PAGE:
Even Covid-19 could not slow down the rush to renewables in Australia. Predictions that either the impact of the virus and associated lockdowns or the plateauing of the large scale renewables obligation would lead to a dramatic drop off in deployment appear unduly pessimistic.
Based on the Clean Energy Regulator’s (CER) December data, there was a total of 3,855MW large scale* renewables accredited for renewable energy certificates in 2020. The final figure may turn out to be larger still, as installed systems can take a few months to confirm accreditation. Almost 2/3 of the capacity was wind, while solar PV was just over a third. Only 6MW was biomass.
Geographically Victoria (2GW) and NSW (almost 1GW) dominated. WA managed to add 566MW, too.
While the annual total is lower than 2019, when 4.1GW was accredited, it is far from the collapse in renewables investment some had feared. The project pipeline continues, with 3.4GW considered to be committed by the CER at the end of the year and 3.3GW rated probable. This compares to 3.8GW and 1.5GW respectively at the end of 2019.
The ongoing pipeline is supported by a mix of corporate and electricity retailer PPAs and the prospect of government contracts, with all jurisdictions using their own methods to attract investment. The “regional jobs and investment” story along with the “keeping the lights on and prices down” story are too much for governments for resist, even if neither story stands up well to hard economic analysis.
Of the corporate PPAs, the standout in recent months was Newcrest mining’s deal with Tilt renewables for 220MW (specifically 55 per cent of the output of a 400MW wind farm) from Rye Park wind farm in NSW. This will cover 40 per cent of the energy needs if Newcrest’s Cadia mine and may be the largest corporate PPA with a single buyer to date.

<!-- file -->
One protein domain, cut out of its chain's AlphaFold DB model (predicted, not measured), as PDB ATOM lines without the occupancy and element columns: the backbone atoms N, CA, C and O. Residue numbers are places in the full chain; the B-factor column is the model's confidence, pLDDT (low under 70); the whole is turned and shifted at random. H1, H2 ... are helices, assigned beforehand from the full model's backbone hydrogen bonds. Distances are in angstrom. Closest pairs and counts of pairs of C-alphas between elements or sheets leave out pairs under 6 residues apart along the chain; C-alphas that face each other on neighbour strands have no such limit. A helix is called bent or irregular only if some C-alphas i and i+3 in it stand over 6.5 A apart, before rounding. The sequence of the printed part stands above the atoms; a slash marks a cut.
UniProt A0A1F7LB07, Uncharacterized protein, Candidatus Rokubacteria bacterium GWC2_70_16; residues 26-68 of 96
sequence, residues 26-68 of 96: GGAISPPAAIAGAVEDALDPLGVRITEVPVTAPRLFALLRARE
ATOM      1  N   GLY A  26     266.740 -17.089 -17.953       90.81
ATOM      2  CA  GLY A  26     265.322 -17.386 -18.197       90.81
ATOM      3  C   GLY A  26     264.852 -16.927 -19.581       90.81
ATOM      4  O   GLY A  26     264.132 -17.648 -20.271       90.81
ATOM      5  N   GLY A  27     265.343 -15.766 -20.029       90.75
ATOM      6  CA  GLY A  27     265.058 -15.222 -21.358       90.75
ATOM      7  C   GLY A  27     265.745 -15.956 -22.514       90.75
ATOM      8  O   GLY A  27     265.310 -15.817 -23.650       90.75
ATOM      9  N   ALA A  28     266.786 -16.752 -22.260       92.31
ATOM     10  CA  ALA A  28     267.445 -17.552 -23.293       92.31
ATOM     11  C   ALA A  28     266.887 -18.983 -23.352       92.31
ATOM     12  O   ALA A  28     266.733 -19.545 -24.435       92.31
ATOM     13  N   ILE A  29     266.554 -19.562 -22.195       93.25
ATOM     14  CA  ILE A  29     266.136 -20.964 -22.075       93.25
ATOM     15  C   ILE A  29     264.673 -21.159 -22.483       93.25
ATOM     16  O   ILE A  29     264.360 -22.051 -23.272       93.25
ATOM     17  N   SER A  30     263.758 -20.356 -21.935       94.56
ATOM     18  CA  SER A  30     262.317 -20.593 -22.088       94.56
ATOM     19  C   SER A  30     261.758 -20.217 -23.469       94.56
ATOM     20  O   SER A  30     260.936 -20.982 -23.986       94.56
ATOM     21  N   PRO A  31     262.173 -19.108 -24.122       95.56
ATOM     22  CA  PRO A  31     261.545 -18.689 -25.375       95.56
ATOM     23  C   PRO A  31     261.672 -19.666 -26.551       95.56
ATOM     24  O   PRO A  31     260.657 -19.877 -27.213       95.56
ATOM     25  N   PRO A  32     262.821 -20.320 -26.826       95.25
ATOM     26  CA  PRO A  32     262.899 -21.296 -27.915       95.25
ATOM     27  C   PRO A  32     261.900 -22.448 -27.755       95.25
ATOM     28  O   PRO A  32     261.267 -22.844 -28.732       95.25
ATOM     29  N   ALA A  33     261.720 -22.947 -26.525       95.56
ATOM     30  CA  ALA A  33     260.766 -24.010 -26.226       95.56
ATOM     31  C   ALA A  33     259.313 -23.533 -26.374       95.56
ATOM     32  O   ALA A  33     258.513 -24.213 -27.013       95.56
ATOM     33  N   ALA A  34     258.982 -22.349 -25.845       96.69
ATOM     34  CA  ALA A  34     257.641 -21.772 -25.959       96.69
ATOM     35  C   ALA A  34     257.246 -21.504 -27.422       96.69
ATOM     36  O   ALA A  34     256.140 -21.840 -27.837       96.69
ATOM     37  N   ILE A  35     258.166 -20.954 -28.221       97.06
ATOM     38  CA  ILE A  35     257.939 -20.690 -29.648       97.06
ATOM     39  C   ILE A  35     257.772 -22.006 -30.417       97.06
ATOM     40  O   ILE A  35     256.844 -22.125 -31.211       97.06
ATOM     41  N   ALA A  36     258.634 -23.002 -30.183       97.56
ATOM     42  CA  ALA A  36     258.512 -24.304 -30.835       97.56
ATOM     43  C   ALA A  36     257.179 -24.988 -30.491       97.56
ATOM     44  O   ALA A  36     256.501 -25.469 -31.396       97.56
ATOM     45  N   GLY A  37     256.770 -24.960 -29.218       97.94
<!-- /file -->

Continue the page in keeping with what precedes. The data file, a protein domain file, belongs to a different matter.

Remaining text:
Meanwhile, the rooftop PV market continues to grow like Topsy. While the CER’s final figures aren’t in yet, at September the market was on track for 2.9GW versus 2.2GW in 2019. The total capacity added of both large and small scale is thus around 6.8GW, beating the record set only last year.
Record investment is leading to records in the electricity market too. AEMO’s quarterly energy dynamics report for October-December lists a few: record wind and solar output; record incidence of negative prices; lowest quarterly demand (operational) since 2001 – i.e. around market start; new minimum demand records for Victoria on Christmas day and South Australia on 11 October. The latter also saw total solar output (large-scale and rooftop) equivalent to underlying demand. Outside of microgrids, this is the first time this has happened anywhere in the world. Notably, to keep the grid secure during this event, the market operator had to tell a handful of gas generators to run too and then export the resultant surplus energy to Victoria, as we’ve yet to work out how to keep a grid stable on solar power alone. So, another record broken was the amount paid to gas generators for running under direction.
Records in and of themselves aren’t that much more, just an eye-catching headline. It’s the changes in the underlying dynamics of the market that really matter. And depending which metrics you focus on, that change may seem fast or slow. For example, coal’s share of total generation in the NEM has only slipped by an average 1 per cent per year in the last decade. What we are seeing in the NEM (and also the WA market) are the impacts of an ongoing trend towards more variable renewables, more distributed generation, more intervention by the market operator to keep the lights on (and so more costs over and above the wholesale energy price), more transmission to connect the regions more tightly and to connect new renewables precincts and more regulatory change as policymakers scramble to keep up.